**R on The Jumping Rivers Blog**, and kindly contributed to R-bloggers)

This year we had the privelage of sponsoring StanCon. Unfortunately, we weren’t able to actually attend the conference. Rather than let our ticket go to waste, we ran a small competition, which Ignacio Martinez won with his very cool (but in alpha stage) R package – see gif above.

# Highlights from StanCon 2018

During my econ PhD I learned a lot about frequentist statistics. Alas, my training of Bayesian statistics was limited. Three years ago, I joined @MathPolResearch and started delving into this whole new world. Two weeks ago, thanks to @jumping_uk, I was able to attend StanCon. This was an amazing experience, which allowed me to meet some great people and learn a lot from them. These are my highlights from the conference:

You’d better have a very good reason to not use hierarchical models. Ben Goodrich’s tutorial on advanced hierarchical models was great. Most social science data has a natural hierarchy and modeling it using Stan is easy! Slides for this three day tutorial are available here: [day 1, day 2, day 3].

Everyone should take his or her model to the loo. @avehtari’s excellent tutorial covered cross-validation, reference predictive and projection predictive approaches for model assessment, selection and inference after model selection. This tutorial is available online, and everyone using Stan should do it.

Bob Carpenter‘s tutorial on how to verify fit and diagnose convergence answered many practical and theoretical questions I had. Bob did a great job explaining how the effective sample sizes and potential scale reduction factors (’R hats’) are calculated. He also gives us some practical rules:

- We want R hat to be less than 1.05 and greater than 0.9
- R hat equal to 1 does not guarantee convergence
- An effective sample size between 50 and 100 is enough
- Don’t be afraid to ask questions on the Stan forum

The Bayesian Decision Making for Executives and Those who Communicate with Them series by Eric Novik and Jonathan Auerbach had some very good advice:

- Before model building, ask: What decisions are you trying to make? What is the cost of the wrong decision? What is the gain from a good decision?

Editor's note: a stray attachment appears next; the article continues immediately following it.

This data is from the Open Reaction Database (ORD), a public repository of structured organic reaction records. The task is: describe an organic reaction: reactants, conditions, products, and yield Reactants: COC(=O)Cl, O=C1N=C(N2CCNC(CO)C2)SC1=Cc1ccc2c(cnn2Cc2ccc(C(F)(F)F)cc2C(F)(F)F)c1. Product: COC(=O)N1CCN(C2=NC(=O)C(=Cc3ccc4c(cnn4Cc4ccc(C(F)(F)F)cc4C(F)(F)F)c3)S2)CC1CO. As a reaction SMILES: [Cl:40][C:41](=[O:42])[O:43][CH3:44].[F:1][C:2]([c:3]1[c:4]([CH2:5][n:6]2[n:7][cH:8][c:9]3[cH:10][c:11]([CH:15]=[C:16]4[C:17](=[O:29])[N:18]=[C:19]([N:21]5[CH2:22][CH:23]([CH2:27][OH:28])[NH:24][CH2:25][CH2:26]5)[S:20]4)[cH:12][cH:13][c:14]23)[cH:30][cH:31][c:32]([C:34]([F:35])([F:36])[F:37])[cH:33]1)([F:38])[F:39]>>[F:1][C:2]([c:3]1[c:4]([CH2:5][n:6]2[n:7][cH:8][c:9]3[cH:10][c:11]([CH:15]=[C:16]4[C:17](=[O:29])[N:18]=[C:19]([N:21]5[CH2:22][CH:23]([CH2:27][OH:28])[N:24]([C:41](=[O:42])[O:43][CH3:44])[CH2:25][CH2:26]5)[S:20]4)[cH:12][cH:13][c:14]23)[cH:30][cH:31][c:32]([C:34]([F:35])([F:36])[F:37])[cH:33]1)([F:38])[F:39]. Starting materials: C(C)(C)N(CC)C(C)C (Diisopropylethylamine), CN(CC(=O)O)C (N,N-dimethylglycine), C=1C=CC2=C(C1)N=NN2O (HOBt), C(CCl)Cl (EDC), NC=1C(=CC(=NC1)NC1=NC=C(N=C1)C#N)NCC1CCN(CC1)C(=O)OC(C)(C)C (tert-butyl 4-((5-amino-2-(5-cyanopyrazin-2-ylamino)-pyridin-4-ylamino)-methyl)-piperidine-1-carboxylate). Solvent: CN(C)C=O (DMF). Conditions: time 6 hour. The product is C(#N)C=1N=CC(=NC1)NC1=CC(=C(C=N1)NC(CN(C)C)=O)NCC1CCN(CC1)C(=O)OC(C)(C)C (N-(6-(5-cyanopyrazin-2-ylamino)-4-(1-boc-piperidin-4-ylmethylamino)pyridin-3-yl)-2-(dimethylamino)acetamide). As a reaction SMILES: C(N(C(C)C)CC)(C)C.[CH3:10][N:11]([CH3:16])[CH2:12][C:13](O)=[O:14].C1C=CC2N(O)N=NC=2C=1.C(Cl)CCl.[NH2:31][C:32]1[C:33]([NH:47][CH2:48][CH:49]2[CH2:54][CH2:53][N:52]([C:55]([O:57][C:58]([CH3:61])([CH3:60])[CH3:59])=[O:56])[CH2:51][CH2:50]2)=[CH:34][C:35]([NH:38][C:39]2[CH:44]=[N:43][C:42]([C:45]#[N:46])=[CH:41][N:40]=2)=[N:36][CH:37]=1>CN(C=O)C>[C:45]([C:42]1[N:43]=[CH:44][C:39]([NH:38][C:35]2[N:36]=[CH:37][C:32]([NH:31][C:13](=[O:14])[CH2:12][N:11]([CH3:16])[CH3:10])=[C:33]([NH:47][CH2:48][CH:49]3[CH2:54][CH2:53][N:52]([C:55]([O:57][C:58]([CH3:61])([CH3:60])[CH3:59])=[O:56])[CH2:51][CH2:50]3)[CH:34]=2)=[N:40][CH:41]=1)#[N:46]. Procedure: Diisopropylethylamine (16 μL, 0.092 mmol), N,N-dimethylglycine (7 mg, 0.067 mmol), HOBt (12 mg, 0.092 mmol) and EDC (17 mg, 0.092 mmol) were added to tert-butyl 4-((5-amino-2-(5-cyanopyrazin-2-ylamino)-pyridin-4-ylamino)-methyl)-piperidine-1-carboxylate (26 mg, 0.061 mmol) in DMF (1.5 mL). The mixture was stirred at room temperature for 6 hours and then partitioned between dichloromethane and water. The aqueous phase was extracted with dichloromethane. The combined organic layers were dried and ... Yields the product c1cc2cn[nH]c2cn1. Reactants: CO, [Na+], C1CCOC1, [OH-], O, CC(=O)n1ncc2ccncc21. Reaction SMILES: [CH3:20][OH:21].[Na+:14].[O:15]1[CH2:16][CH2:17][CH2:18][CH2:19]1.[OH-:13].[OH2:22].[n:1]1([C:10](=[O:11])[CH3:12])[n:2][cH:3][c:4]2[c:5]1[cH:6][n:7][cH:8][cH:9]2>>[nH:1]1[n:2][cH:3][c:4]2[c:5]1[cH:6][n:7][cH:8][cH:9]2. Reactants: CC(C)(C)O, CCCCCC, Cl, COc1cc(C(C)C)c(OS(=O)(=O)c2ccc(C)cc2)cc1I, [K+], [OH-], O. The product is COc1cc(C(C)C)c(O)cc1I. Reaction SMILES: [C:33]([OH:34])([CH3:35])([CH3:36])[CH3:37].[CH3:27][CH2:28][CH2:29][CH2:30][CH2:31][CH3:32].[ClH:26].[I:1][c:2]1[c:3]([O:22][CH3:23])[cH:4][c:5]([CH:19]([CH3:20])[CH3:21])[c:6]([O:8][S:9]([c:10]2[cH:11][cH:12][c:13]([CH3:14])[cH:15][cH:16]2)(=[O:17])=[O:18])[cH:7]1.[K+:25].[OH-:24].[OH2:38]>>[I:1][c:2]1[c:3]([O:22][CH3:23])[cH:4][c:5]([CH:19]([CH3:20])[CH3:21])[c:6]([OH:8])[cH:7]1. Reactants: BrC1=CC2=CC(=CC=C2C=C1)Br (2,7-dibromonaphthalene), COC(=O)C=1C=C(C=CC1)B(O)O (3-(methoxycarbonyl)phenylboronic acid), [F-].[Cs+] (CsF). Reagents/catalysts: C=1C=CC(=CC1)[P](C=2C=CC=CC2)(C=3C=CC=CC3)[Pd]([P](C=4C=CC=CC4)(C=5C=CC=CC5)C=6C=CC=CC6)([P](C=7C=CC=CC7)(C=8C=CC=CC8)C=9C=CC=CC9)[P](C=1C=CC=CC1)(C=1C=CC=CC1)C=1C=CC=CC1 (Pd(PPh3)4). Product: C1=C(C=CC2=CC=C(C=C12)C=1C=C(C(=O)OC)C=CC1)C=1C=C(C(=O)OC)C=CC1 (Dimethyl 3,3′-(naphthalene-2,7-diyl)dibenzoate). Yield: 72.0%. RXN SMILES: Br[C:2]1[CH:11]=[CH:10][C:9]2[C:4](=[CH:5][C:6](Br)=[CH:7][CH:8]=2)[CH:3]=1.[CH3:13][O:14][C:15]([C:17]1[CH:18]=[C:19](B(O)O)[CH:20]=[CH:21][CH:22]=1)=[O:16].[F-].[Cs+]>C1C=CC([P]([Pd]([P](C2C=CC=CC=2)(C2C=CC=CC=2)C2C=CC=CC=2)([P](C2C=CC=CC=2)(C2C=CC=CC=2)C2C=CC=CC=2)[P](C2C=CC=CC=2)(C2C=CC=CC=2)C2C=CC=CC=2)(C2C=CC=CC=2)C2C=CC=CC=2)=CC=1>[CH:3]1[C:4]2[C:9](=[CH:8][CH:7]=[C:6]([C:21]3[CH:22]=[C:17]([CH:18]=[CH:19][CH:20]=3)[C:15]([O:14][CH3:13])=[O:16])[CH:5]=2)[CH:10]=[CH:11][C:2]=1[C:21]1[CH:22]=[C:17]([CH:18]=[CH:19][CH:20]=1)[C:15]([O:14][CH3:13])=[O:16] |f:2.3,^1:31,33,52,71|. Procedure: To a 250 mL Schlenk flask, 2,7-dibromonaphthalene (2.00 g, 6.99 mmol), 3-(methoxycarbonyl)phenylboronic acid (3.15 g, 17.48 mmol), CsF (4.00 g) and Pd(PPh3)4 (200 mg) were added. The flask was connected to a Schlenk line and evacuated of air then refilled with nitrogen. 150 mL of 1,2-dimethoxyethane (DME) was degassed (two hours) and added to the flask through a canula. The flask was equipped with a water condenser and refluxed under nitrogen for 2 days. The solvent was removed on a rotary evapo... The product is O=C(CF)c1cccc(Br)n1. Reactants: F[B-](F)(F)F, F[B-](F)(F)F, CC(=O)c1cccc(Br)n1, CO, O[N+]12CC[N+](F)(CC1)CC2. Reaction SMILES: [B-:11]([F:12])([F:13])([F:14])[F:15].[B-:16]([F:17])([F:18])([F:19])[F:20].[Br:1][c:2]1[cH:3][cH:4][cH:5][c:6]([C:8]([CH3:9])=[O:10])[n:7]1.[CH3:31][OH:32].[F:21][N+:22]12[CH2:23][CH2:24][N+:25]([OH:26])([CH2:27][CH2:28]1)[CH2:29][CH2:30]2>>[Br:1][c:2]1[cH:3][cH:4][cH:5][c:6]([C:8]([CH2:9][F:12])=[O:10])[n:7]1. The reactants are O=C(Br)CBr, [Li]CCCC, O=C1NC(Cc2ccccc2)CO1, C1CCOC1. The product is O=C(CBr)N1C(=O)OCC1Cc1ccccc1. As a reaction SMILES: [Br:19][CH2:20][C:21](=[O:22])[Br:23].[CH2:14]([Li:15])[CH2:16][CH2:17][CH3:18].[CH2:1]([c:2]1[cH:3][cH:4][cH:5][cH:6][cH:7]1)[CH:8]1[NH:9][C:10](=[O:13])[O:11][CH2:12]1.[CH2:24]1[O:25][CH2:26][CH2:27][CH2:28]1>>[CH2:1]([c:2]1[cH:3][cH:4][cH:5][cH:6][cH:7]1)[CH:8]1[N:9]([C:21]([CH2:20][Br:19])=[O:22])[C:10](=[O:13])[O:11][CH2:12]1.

- During model building: Elicit enough information about the problem so that a generative model can be expressed. This is very hard. A lot depends on the industry (e.g., book publishers are very different from pharma companies).
- After the model has been fit: Communicate the results so stakeholders can make a decision. Some things to keep in mind when doing so include:
- Stakeholders should not care about p-values, Bayes factors or ROC curves (but sometimes do).
- Stakeholders should care about the uncertainty in your estimates, but often they do not.
- Stakeholders should know their loss or utility function, but they often do not.

To sum this up, the Stan developers are an incredibly talented and generous group of people that have created a useful and flexible programing language and a fantastic community around it. I look forward to future StanCons. A few other things that I am looking forward to in the nearer future (and I under*Stan*d are coming soon…):

- A series of Coursera massive open online courses (MOOCs)
- Support for parallel computing with MPI and GPUs
- loo 2.0

**leave a comment**for the author, please follow the link and comment on their blog:

**R on The Jumping Rivers Blog**.

R-bloggers.com offers

**daily e-mail updates**about R news and tutorials on topics such as: Data science, Big Data, R jobs, visualization (ggplot2, Boxplots, maps, animation), programming (RStudio, Sweave, LaTeX, SQL, Eclipse, git, hadoop, Web Scraping) statistics (regression, PCA, time series, trading) and more...